There are several possible reasons why a clinical trial may not be registered prospectively. Some researchers may not be aware of trial registration and the need to register their clinical trial. Researchers may be aware of trial registration, but not realise that their study meets the definition of a clinical trial, particularly those that are not RCTs. It is also possible that researchers may deliberately choose not to register to avoid publishing ‘negative’ results or to enable them to change primary outcomes or selectively report outcomes. Low support among trialists for trial registration has previously been observed, with a 2007 survey finding that only 21 % of respondents had registered all on-going trials since 2005 and only 47 % stated they would register future clinical trials [13].

Clinical trials that were registered retrospectively were registered at different times between first participant enrolment and submission to the journal in which they were published. This would appear to reflect a lack of importance applied to trial registration. Although it is done eventually, it appears to be seen as merely an administrative exercise that can be done at any time. Registration around the time of participant enrolment may be due to different members of the research team conducting different elements of the process of setting up the clinical trial, or due to the large number of different tasks trialists must complete at this stage. Registration nearer the time of submission may be due to an earlier submission to another journal from which the manuscript was rejected, or the researchers reading the journal’s ‘Instructions for Authors’. Retrospective registration after submission is likely to be in response to the Editor requesting that the authors register the study.

ICMJE policies require registration of clinical trials before enrolment of the first participant, and editorial policies of member journals reflect this [6]. Despite this, journals receive submissions of articles reporting clinical trials that have not been registered prospectively. Editors must decide whether to consider such submissions.

There are ethical arguments for and against consideration of clinical trials that were not registered prospectively. Retrospective registration negates many of the benefits of trial registration such as preventing non-publication of so called ‘negative’ studies, selective reporting, or changing of primary outcomes. Considering retrospectively registered clinical trials may also undermine attempts to increase prospective registration by removing some of the incentive for researchers to register prospectively.

Conversely, clinical trials involve human participants who have taken part in medical research, giving their time and exposing themselves to risk on the understanding that the research will be published and potentially benefit future patients. By refusing to publish retrospectively registered clinical trials, journals would be causing non-publication of research involving humans and also contributing to publication bias. For this reason, there have also been calls for the retrospective registration of all trials that were not registered in the past [1416].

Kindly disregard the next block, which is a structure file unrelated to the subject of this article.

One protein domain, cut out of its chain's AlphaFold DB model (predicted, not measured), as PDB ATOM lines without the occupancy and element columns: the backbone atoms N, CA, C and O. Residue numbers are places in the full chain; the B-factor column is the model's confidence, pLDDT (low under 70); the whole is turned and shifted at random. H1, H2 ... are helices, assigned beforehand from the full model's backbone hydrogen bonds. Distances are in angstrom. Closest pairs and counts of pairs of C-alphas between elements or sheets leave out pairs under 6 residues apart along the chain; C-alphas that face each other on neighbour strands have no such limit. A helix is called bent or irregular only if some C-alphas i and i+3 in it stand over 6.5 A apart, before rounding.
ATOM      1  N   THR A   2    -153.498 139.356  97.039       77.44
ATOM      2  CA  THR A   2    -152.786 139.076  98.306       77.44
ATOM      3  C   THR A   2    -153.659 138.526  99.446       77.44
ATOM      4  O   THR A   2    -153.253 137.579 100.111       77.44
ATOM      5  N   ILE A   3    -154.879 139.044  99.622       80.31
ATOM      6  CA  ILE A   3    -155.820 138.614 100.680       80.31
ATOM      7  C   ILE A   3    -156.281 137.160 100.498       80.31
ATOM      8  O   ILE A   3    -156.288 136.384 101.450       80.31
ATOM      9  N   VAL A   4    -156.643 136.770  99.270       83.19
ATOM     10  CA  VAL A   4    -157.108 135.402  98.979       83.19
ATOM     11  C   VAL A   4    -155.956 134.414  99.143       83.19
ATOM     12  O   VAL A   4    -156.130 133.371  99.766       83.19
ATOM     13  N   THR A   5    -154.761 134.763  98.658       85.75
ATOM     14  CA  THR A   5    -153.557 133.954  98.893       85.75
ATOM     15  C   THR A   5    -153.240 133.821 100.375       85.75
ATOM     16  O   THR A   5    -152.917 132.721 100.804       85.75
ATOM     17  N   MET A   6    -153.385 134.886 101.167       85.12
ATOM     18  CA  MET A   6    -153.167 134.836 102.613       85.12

If journals do consider clinical trials that were not registered prospectively, they should define the conditions under which such trials would be considered. For example, one option would be to only publish retrospectively registered clinical trials if researchers were genuinely unaware of the requirement for registration. While editors can ask authors for an explanation as to why their trial was not prospectively registered, they would not be able to ascertain with certainty that the researcher truly did not know that their trial required registration, potentially making this option unfeasible. In addition, not requiring retrospective registration of all unregistered studies means that if the manuscript is rejected, there is no publicly available record of that clinical trials’ existence, which may lead to non-publication elsewhere.

Another option could be for journals to include date of registration of the trial, a ‘retrospectively registered’ flag, or an explanation from the authors for why the trial was not registered prospectively. This would make the registration status of a publication more transparent, allowing readers to judge the research accordingly. The BMC series currently asks authors to indicate the date the trial was registered when presenting the trial registration number in the abstract.

There is little research into timing of trial registration, and this study provides important information highlighting the extent of retrospective registration of published clinical trials. Our results differ from those of Huser and Cimino, who found that 60 % of clinical trials were registered before participant enrolment. There are a number of possible reasons for this. There are differences in the journals included; their study included only the five ICMJE founding journals with 2011 Impact Factors of ≥10.0 [9]. These journals differ in a number of ways from the BMC series, including Impact Factor and threshold. Our methodology also differs to that used by Huser and Cimino. We applied strict criteria for classifying a study as retrospectively registered. Those registered the day after enrolment of the first participant were counted as retrospective. This is based on similar criteria used by trial registries that add a ‘retrospectively registered’ flag to trial registry records [personal communication with ISRCTN]. Husser and Cimino applied more generous criteria, allowing a 60-day grace period, to account for the 21-day grace period allowed by US law [17] and data quality assurance processes [9].